View from the chamber: We must fight for freedom of movement
- Credit: Nigel Sutton
Freedom of movement is an unfashionable idea. Neither national nor local politicians, Labour nor Conservative, are willing to advocate for it.
Yet this principle – and the people it has brought to the UK – deserve championing.
Labour’s 2017 manifesto promised “Freedom of movement will end when we leave the European Union”, whilst the Conservatives pledged to “reduce [...] the number of people who come to Britain from the European Union”.
This attitude has fed through to the Home Office, which has been putting bureaucratic barriers in the way of EU citizens hoping to stay in the UK after Brexit – for example, requiring applicants for settled status to fill out an 89-page form that is often rejected because of technicalities.
Our local politicians in this part of London sound like they want to do better.
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When, at the very first full council after the EU referendum, I moved a motion asking Haringey Council to recognise “that people from other EU countries who live and work in Haringey are a boon and not a burden to our borough”. It was passed unanimously.
However, that was more than two years ago and the Labour administration running the council has delivered little since.
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It only announced assistance for those grappling with those ghastly Settled Status application forms earlier this month. And only because Liberal Democrat councillors had called an extraordinary full council meeting on the people’s vote.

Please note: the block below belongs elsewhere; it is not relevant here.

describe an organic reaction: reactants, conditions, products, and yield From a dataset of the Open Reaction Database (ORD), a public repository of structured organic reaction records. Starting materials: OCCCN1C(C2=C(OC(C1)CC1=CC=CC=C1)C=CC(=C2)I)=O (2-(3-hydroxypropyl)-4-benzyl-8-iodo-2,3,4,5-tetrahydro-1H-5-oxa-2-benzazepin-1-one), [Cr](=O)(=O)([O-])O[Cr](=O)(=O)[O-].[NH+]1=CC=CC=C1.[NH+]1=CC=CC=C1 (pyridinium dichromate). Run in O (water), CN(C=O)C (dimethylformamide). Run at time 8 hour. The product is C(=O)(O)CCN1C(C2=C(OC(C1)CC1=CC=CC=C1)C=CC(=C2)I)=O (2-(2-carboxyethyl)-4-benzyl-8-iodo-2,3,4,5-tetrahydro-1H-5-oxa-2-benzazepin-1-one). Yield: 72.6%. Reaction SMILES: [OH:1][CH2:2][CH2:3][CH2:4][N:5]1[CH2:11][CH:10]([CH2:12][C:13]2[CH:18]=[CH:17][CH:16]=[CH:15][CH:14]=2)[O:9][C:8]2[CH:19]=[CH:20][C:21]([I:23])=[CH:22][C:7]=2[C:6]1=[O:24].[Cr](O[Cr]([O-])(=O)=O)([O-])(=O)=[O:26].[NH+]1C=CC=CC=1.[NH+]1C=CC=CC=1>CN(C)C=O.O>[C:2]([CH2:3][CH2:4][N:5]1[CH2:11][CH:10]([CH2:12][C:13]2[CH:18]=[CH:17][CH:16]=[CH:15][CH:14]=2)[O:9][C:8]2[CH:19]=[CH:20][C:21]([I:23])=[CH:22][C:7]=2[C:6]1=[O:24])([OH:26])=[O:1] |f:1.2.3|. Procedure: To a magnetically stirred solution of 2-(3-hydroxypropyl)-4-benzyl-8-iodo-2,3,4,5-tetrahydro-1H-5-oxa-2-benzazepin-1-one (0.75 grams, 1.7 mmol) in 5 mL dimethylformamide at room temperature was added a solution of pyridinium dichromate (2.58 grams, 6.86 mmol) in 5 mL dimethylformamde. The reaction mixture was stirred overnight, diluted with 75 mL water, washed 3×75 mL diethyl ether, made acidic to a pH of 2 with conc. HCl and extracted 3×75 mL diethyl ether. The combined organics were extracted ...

Labour clearly needed something to say. Don’t believe me? Well, they rushed the announcement out the night before the meeting!
Even now, Haringey Labour’s proposals are deeply underwhelming.
For example, unlike many London boroughs, Haringey has not established a passport return service to spare those applying for Settled Status from handing over important documents for long periods.
This is folly. We need to be encouraging EU citizens to stay in places like Haringey, not only because it is the right thing to do, but because they can help us. For example, they are often the ones paying for and delivering public services. Research by Oxford Economics has found that the “average UK-based migrant from Europe contributed approximately £2,300 more to UK public finances in 2016/17 than the average UK adult” and EU nationals make up 11.2 per cent of London’s NHS workforce.
Of course, the best guarantee of their rights is not helping them fill out forms, but the UK staying in the EU and thereby preserving the right to freedom of movement.
It is disappointing, therefore, that the Labour councillors who lead our local councils have so failed in this regard. At Haringey’s extraordinary full council meeting to debate the people’s vote, they gutted a Liberal Democrat motion by taking out all mention of a people’s vote or remaining in the EU. Things were even worse in Camden where Labour councillors spoke for so long that there wasn’t time to debate a similar motion.
Voters, especially those whose right to stay in the UK is on the line, have the right to expect better. Free movement is worth fighting for.